Rome’s tradition of public access to free water dates to around 25 BCE. As part of a concerted effort by the first Emperor Augustus to secure support through public works, Marcus Agrippa established Rome’s first public baths, which were fed by the Acqua Vergine, the city’s shortest but also one of its most longevous aqueducts. The Baths of Agrippa were located in the Campus Martius, just behind the Pantheon, which Agrippa also constructed. Like later and larger public baths, Agrippa’s complex provided separate chambers for hot, warm and cold water (the caldarium, tepidarium and frigidarium respectably). It fast became a gathering place for Roman citizens. A generation of American study-abroad students and faculty had the privilege of occupying studio space and classrooms in the remains of the caldarium, on Via Arco della Ciambella, the street of the “arch of the donut,” where the donut was the domed, cylindrical bathing hall. From the design studio windows we viewed the circular concrete structure into which are still tucked homes and shops from later centuries.
Apart from the actual bathing in water, baths served important roles in what we would today call “wellness.” Exercise was fundamental to the baths and a workout usually preceded the rubdown, immersion and rinsing phases. Bodily functions were accepted as part of public daily activities, at least if we are to judge by the scatalogical humor at the “Baths of the Seven Wise Men” at Ostia Antica. But baths also served an important thermal function and will be addressed in the chapter dedicated to energy.
Ask a visitor to Rome in August what stood out most and the answer will often be the presence of fountains. The list of fountains is long, especially when we include the simple but beautiful nasoni drinking fountains, cast-iron cylinders with beak-like, continuously-flowing outlets from which every Roman and most discerning travelers have learned the trick to drink comfortably.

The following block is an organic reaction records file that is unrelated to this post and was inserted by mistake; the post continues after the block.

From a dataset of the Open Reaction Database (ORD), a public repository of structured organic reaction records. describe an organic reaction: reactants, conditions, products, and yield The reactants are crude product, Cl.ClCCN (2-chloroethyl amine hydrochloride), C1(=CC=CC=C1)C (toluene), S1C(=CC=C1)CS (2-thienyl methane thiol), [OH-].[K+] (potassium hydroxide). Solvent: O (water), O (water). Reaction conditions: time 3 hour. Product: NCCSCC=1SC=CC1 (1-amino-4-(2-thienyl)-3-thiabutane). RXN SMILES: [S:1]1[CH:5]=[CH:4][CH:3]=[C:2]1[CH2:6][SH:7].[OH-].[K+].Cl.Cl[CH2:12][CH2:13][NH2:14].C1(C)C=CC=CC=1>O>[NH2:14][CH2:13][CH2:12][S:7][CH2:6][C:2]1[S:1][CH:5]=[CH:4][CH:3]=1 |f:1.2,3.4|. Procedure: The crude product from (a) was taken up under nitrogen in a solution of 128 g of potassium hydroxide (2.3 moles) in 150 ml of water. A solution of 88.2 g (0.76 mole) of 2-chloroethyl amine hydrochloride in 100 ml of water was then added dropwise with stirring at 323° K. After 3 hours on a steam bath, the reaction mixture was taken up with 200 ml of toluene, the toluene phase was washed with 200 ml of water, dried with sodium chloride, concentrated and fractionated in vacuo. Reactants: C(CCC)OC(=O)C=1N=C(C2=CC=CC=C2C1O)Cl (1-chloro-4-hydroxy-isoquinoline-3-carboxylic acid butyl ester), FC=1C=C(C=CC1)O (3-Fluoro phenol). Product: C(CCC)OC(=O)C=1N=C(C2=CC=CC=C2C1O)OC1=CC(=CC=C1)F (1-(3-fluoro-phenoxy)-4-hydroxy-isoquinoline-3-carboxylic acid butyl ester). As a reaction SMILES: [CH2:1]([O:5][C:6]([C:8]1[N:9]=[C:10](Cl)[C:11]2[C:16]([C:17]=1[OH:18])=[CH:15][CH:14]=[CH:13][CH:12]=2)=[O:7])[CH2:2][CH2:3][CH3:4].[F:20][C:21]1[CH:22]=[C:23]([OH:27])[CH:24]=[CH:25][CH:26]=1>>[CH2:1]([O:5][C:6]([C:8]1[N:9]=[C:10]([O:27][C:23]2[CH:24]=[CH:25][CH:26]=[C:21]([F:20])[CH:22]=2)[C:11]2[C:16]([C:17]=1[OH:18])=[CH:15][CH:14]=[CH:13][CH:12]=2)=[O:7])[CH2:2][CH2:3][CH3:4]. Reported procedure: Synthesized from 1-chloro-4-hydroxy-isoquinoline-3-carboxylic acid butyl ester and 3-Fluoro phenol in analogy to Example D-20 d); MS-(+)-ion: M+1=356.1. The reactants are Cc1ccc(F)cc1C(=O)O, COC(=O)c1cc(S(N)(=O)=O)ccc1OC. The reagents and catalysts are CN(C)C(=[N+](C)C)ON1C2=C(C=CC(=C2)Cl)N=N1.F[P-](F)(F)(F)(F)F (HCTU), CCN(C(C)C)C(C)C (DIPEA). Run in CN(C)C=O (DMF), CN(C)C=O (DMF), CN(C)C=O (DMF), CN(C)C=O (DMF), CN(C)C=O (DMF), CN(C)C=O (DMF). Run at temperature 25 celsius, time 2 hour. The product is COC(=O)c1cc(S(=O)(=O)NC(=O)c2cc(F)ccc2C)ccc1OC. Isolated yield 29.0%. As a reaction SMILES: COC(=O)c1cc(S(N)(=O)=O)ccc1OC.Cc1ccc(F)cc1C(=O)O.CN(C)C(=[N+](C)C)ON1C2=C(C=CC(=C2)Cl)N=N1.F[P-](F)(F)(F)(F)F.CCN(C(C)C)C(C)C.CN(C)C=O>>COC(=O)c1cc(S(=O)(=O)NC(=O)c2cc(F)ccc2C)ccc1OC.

Three of Rome’s most spectacular fountains share connections to Gian Lorenzo Bernini. The Barcaccia at the foot of the Spanish Steps was designed by Pietro Bernini, father of the more famous Baroque architect and sculptor. In order to preserve the water pressure of its aqueduct for fountains elsewhere, Bernini devised a narrative solution which justified a fountain sunken below street level: a sinking boat (or barcaccia) that has taken on water and is overflowing at its sides. On a hot day, descending onto the marble stepping stone at the port or prow end of the boat, you are rewarded simultaneously with a cool mist, a musical sound which drowns out the street noise above, and a drink of delicious cold water.
From this point, the conduits were diverted in the 16th century under what is appropriately called Via Condotti (street of the conduits) and would later supply Gian Lorenzo Bernini’s greatest fountain, the Fountain of the Four Rivers a half-mile away in Piazza Navona.